One of the mysteries of the English language finally explained.
An external respiratory opening, especially each of a number of pores on the body of an insect, or each of a pair of vestigial gill slits behind the eye of a cartilaginous fish.
- ‘It has long been suggested that insects close the spiracles to prevent desiccation, minimizing water loss but exposing themselves to hypoxic stress.’
- ‘There is a hole called a spiracle behind each eye.’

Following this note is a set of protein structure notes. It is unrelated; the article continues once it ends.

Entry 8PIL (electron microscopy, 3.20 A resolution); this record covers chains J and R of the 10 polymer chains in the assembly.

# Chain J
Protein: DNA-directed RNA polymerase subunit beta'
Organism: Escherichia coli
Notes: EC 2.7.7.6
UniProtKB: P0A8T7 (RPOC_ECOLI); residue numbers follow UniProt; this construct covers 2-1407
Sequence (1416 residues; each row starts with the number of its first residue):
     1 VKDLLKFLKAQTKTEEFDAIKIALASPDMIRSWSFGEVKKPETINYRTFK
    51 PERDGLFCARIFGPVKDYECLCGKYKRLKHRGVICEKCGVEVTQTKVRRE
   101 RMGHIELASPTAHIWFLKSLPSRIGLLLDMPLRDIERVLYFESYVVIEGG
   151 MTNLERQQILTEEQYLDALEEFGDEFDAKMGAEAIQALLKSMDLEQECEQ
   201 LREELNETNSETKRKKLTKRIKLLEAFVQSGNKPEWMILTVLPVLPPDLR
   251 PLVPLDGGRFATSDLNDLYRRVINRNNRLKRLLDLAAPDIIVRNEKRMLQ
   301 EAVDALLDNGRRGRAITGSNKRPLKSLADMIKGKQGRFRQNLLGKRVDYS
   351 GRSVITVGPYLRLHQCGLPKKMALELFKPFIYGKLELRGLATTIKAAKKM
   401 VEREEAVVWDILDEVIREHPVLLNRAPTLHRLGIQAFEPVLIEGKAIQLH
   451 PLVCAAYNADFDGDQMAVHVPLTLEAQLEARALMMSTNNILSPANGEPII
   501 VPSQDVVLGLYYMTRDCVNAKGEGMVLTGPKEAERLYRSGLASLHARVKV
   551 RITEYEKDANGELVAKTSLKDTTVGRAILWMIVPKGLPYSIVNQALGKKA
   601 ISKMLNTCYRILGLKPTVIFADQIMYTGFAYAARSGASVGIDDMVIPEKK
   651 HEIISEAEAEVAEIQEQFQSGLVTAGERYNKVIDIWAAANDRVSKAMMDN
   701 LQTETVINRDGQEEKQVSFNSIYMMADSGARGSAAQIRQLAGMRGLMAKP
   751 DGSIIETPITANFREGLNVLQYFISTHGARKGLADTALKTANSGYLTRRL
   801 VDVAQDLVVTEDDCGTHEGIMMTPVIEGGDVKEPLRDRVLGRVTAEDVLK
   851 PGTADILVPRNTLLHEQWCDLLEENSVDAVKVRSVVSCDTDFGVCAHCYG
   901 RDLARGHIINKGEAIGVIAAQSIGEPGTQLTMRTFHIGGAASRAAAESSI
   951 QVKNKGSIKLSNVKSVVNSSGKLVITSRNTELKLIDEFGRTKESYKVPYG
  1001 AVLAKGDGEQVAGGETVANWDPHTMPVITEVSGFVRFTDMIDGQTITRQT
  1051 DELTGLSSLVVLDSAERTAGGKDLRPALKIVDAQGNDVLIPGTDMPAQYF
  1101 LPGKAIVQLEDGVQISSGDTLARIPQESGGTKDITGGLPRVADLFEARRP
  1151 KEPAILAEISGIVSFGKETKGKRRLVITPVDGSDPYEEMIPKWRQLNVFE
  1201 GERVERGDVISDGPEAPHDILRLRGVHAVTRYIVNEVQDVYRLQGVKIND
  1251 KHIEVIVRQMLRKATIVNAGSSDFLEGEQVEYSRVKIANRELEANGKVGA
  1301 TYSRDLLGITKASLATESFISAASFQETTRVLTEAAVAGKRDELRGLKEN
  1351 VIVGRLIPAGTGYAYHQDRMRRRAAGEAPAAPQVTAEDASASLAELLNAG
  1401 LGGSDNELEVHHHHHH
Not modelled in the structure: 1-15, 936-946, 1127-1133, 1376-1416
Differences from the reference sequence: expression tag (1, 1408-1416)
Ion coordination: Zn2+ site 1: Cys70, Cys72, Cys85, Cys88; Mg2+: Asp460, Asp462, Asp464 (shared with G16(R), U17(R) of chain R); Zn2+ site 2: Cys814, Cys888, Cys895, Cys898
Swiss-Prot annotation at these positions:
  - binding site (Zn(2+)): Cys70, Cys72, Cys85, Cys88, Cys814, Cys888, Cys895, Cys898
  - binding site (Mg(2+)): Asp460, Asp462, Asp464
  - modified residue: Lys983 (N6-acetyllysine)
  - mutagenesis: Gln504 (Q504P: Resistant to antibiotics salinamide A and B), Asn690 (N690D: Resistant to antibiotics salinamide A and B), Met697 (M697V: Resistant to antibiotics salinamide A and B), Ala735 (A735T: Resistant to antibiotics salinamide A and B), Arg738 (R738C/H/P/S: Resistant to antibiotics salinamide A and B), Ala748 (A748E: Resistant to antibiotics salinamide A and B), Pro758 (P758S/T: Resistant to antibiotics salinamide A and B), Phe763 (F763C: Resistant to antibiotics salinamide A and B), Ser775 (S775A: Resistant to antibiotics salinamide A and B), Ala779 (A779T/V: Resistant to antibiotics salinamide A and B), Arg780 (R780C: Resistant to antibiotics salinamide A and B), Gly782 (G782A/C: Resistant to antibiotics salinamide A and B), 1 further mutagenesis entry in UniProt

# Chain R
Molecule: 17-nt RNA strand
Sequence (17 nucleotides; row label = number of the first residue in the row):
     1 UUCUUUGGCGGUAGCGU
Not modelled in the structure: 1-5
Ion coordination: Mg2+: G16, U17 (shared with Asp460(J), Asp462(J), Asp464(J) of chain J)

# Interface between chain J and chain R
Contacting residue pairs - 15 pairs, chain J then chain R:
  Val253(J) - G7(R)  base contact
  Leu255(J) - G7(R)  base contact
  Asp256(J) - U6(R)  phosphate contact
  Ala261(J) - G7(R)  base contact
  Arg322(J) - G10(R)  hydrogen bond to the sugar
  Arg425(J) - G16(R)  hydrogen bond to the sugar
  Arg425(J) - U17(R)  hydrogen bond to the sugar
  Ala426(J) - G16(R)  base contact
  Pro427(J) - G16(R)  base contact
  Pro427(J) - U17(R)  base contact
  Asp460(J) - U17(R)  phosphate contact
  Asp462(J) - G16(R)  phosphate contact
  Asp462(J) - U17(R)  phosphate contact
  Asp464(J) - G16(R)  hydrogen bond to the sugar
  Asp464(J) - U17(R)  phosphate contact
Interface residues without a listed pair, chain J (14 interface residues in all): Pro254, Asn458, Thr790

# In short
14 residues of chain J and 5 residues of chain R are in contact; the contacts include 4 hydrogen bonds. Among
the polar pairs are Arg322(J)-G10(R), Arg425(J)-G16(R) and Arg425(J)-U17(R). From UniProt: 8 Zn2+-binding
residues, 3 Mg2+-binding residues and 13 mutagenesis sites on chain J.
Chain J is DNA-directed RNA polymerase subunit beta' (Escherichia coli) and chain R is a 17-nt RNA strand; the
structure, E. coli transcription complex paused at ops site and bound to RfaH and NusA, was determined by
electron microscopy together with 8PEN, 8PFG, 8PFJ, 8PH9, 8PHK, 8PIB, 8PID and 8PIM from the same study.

- ‘Catsharks have moderately large spiracles, or respiratory openings, and five pairs of gill slits.’
- ‘Insects ‘breathe’ through a tracheal system, with external openings called spiracles and increasingly finely branched tubules that carry gases right to the metabolizing tissues.’
- ‘Its spiracles located behind the eyes allow the guitarfish to remain under the sand for long periods of time and breathe easily by flushing clean water over the gills.’
Late 18th century: from Latin spiraculum, from spirare ‘breathe’.
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